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Maybe it's a New England thing. I know when I lived in the south they didn't do it there either and the walls always seemed pretty flimsy. It's pretty cool watching them do it on their stilts.
Hugh?If the walls seemed flimsy putting a coat of plaster on them is certainly not going to make them but, maybe, surface stronger. And so what. Adding the weight would just make a crappy, poorly secured drywall job sag and pull its tape loose?

I have certainly called in wall surfacing teams into antique homes to simulate the plaster that was once there in antique homes. On very few, purist owner have wanted the real thing. It's hard to find real plaster people anymore though.

I suspect you see more of it in New England because there is a desire to mimmick the old. Or surpass it. I suspect you would see lots of similar practice around any antique home community where homes were being renovated and getting new walls. I certainly sought to match new walls to old plaster and lath I did. Of course they never look quite the same. They are too perfectly flat over the entire surface for one thing.

But you know, if the craftsman who built homes I worked on most had access to the building materials we do? They never would have lath and plastered or made posts and things out of wood termites would gobble. Hopefully none of them would have painted over hardwood or used vinyl siding though.

Faux finishes or plaster and texture veneers usually look off to me in new construction.

The real plasterers, on stilts, with a plaster hawk full of material are amazing to watch. If you have ever held one you know what I mean. And they bend it down and have mixer fill it up. Soon all gone I suspect. Never arm wrestle one!

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Old 11-20-2012, 07:42 AM   #11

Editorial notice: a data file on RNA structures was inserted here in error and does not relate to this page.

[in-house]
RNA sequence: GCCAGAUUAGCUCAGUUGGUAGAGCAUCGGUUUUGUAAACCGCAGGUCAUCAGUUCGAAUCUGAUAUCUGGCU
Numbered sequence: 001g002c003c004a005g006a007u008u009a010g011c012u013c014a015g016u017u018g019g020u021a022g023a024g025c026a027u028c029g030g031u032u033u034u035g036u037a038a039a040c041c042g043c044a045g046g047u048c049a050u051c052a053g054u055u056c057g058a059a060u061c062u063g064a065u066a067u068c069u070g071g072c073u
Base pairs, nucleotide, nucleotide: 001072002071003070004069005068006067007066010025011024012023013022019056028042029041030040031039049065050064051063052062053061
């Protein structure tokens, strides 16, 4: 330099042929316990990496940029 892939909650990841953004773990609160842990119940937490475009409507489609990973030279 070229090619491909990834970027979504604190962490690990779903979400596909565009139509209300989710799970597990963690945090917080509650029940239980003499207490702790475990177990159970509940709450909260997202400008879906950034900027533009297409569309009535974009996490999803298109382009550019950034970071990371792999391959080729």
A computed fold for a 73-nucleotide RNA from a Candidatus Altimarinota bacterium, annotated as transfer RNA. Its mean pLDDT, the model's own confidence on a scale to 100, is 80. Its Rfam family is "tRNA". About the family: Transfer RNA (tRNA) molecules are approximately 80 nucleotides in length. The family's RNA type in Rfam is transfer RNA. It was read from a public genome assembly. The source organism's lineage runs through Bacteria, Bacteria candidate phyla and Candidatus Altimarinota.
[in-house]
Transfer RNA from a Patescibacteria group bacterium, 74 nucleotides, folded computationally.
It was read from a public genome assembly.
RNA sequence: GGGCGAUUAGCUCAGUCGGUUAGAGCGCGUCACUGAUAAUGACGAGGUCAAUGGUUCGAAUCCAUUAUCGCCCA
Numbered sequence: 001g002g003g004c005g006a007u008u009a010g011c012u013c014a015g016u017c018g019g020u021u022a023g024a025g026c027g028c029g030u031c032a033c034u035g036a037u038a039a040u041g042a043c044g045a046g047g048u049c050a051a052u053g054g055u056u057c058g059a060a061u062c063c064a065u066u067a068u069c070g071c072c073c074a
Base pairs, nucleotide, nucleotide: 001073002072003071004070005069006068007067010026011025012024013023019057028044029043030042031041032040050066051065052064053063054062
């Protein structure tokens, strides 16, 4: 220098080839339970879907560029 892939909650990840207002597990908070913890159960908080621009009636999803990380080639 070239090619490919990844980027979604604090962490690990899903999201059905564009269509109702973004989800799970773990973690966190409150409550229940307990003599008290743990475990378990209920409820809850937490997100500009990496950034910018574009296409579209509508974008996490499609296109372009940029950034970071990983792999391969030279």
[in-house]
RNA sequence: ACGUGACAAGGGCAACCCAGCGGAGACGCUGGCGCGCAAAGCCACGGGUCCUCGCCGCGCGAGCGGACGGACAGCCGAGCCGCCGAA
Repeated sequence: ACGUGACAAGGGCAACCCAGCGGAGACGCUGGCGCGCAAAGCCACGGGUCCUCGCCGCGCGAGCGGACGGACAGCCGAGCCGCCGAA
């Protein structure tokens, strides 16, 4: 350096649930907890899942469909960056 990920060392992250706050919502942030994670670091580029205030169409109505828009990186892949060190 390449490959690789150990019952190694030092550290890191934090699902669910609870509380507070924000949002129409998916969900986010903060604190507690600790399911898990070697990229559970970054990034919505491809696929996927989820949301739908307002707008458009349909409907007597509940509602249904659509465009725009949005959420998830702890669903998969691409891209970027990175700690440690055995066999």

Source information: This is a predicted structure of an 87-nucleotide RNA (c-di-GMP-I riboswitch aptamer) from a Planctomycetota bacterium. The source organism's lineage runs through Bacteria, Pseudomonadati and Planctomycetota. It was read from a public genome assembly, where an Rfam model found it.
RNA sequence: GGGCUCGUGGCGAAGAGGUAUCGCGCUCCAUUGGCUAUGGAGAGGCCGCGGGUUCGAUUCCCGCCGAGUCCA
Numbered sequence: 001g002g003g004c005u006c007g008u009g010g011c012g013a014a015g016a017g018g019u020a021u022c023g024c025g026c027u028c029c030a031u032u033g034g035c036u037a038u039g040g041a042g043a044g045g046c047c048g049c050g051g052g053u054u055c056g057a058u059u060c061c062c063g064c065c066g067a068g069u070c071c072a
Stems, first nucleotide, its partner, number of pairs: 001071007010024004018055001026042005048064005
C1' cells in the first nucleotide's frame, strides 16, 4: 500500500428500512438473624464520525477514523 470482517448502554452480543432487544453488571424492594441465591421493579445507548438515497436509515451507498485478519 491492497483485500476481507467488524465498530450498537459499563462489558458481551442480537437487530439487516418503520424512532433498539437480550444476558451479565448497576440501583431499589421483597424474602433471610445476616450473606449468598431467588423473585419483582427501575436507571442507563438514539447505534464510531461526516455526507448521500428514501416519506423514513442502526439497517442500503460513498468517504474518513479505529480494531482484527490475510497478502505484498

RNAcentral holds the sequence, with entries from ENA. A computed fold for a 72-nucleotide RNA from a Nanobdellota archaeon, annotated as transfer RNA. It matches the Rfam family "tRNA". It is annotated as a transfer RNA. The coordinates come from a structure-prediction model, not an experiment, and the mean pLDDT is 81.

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I have never heard of plaster over drywall or properly installed drywall being flimsy. My question is if this if all just for insulation why not just drill a hole and use the old blown in stuff.
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Old 11-20-2012, 08:39 AM   #12
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Probably doing electrical and LV work toolseeker. That is my fair guess.
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Old 11-20-2012, 09:52 AM   #13
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The reason I'm not putting holes in the top of the wall and insulating that way is b/c I already had insulation blown in earlier in 2000 and when I went to open up the walls, there's hardly any insulation. Most of the cavities are either totally empty or only partially filled. If you do not open up the walls, you have no idea if the insulation has been blown in properly, unless perhaps you have access to a thermal camera. Big rip off business if you ask me. I don't see insulation companies going around with thermal cameras to check the job after they've blown it in. They would be redoing a lot of home and probably be out of business. Additionally, blown in cannot get around the window and door frames and rock wool batts have a higher R value per inch than cellulose. Rock wool is a far superior product also with regard to sound dampening and fireproof.

I guess none of you folks are in the New England area if you have never heard of plaster over drywall! It's done all the time in older homes. Can't speak for new construction.
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Old 11-20-2012, 09:54 AM   #14
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By the way, no one except for JoeCaption addressed my specific question in their replies. I'm not asking for advice on insulation or plastering over drywall.
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Old 11-20-2012, 10:01 AM   #15
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Post pics for conclusive advise, but normally, yes, you'd remove the trim and expect the rocker to fur out the walls appropriately so that everything lands straight.